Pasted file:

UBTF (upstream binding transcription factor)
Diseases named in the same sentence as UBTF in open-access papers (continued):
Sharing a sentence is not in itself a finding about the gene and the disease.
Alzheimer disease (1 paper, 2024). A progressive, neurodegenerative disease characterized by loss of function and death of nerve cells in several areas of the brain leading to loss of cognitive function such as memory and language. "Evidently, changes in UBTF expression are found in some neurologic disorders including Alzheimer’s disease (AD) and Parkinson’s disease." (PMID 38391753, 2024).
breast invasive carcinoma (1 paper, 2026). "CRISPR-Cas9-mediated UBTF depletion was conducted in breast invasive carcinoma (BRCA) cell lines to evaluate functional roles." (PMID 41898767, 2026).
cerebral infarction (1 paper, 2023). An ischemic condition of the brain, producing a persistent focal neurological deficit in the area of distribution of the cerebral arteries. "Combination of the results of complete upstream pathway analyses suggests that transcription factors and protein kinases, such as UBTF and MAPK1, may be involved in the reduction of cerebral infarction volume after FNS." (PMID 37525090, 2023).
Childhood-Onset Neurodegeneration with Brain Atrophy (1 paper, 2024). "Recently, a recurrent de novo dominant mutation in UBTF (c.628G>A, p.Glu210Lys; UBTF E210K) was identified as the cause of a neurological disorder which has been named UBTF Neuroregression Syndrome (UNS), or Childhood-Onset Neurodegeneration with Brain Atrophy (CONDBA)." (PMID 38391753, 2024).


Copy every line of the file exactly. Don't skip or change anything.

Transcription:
UBTF (upstream binding transcription factor)
Diseases named in the same sentence as UBTF in open-access papers (continued):
Sharing a sentence is not in itself a finding about the gene and the disease.
Alzheimer disease (1 paper, 2024). A progressive, neurodegenerative disease characterized by loss of function and death of nerve cells in several areas of the brain leading to loss of cognitive function such as memory and language. "Evidently, changes in UBTF expression are found in some neurologic disorders including Alzheimer’s disease (AD) and Parkinson’s disease." (PMID 38391753, 2024).
breast invasive carcinoma (1 paper, 2026). "CRISPR-Cas9-mediated UBTF depletion was conducted in breast invasive carcinoma (BRCA) cell lines to evaluate functional roles." (PMID 41898767, 2026).
cerebral infarction (1 paper, 2023). An ischemic condition of the brain, producing a persistent focal neurological deficit in the area of distribution of the cerebral arteries. "Combination of the results of complete upstream pathway analyses suggests that transcription factors and protein kinases, such as UBTF and MAPK1, may be involved in the reduction of cerebral infarction volume after FNS." (PMID 37525090, 2023).
Childhood-Onset Neurodegeneration with Brain Atrophy (1 paper, 2024). "Recently, a recurrent de novo dominant mutation in UBTF (c.628G>A, p.Glu210Lys; UBTF E210K) was identified as the cause of a neurological disorder which has been named UBTF Neuroregression Syndrome (UNS), or Childhood-Onset Neurodegeneration with Brain Atrophy (CONDBA)." (PMID 38391753, 2024).